“Since you may die at anytime…your civic duty is to live as well as you can.”
Ikigami: The Ultimate Limit is a new manga from Viz, and despite the dark premise, this new series has some bright surprises.
At some point in the future the Japanese government issued the National Welfare Act. This is a three-tiered government program that immunizes all children, but one-in-one-thousand will be infected with a nanocapsule that will open up sometime between the age of 18 and 24 and kill the carrier. The thinking is this program will improve people’s value of life. As a result suicides go down and the birthrate goes up.
Our “hero” is Fujimoto, a young man who has survived his 24th year and is recruited as an ikigami delivery man. An ikigami (literally “death paper”) is notice delivered to Welfare Act victims 24 hours before the nanocapsule initiates heart failure.
I put hero in quotes as Fujimoto at least initially hardly questions the obvious moral ambiguity of the government program that now employs him. This first volume is divided into two stories (and it appears the second volume is as well). In the first story we are introduced to the National Welfare Act as well as one of Fujimoto’s early ikigami deliveries. It is important that potential victims do not know they are going to die, so security for the nanocapsule data is incredibly high the system between the three government agencies is clearly explained if not a bit convoluted. The early delivery is to a former high school nerd who was harshly hazed in high school. We learn why only 24 hours notice is given and that if a victim commits crimes after receiving the ikigami his or her family may not receive their bereavement pension, and may actually be charged penalties. (This reminded me of the rumor in Japan that if an individual commits suicide by jumping in front of a train their family receives a bill.)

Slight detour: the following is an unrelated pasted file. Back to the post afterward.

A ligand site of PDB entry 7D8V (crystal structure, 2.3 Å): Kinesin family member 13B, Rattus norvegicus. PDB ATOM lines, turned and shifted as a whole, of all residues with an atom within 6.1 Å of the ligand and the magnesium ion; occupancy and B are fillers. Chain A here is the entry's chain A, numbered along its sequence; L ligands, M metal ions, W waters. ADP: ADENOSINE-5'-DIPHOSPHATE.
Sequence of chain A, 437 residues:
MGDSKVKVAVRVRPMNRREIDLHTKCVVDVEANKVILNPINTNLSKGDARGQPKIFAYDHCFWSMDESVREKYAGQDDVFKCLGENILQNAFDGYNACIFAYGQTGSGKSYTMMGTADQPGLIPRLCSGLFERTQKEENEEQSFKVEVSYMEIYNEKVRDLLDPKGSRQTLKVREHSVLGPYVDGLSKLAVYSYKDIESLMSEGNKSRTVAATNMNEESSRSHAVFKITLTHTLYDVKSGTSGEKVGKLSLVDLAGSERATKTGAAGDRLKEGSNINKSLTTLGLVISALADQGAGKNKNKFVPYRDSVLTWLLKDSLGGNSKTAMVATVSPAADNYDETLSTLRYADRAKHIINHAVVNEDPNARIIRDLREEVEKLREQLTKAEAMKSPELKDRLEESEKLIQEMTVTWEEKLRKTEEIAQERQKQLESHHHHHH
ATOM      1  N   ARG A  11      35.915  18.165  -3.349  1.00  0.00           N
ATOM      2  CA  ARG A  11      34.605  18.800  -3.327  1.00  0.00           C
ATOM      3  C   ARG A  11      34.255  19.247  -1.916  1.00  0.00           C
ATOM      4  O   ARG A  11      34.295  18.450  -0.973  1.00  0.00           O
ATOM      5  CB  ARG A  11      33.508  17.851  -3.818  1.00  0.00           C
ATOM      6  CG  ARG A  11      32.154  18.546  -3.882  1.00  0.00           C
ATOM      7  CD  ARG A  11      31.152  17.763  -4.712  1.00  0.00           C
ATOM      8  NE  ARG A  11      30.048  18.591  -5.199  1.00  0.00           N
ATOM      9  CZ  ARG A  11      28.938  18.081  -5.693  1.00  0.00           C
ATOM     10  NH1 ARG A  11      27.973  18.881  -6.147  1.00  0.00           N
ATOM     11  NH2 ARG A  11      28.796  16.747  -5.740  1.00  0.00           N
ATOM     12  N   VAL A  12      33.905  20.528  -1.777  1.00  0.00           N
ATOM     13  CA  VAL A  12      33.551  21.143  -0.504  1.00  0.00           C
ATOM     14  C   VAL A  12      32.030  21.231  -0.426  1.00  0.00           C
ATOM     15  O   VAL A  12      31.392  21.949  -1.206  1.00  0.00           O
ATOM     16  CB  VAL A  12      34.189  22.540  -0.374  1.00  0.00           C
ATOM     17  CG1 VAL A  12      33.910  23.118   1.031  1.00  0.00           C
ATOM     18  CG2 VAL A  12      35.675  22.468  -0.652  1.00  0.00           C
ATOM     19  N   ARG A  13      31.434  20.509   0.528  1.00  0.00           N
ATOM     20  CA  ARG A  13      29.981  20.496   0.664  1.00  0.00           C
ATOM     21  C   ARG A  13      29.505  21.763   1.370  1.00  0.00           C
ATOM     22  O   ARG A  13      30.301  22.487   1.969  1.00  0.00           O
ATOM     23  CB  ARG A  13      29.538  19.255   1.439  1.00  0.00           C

The second story surprised me for a few reasons. The first was I realized that Ikigami is an episodic series, and not like Pluto or 20th Century Boys or other recent Viz start-ups that are more epic stories. The other thing that surprised me is that compared to the dark first chapter this was a much brighter story that gives a very believable look at that pop music industry in Japan (and probably anywhere). The ikigami isn’t introduced until the story is well established, and the result is a surprisingly moving and hopeful tale. The last thing that surprised me is that I was really very OK with Ikigami: The Ulitimate Limit being an episodic series about how people deal with death notices. Like Mail or other similar series, a foundation is established with this first book that allows that allows for any number of very original stories.
It is easy to see why Ikigami was a hit in Japan and even got a live-action theatrical release. It is a genre-mashing original story that seriously satisfies.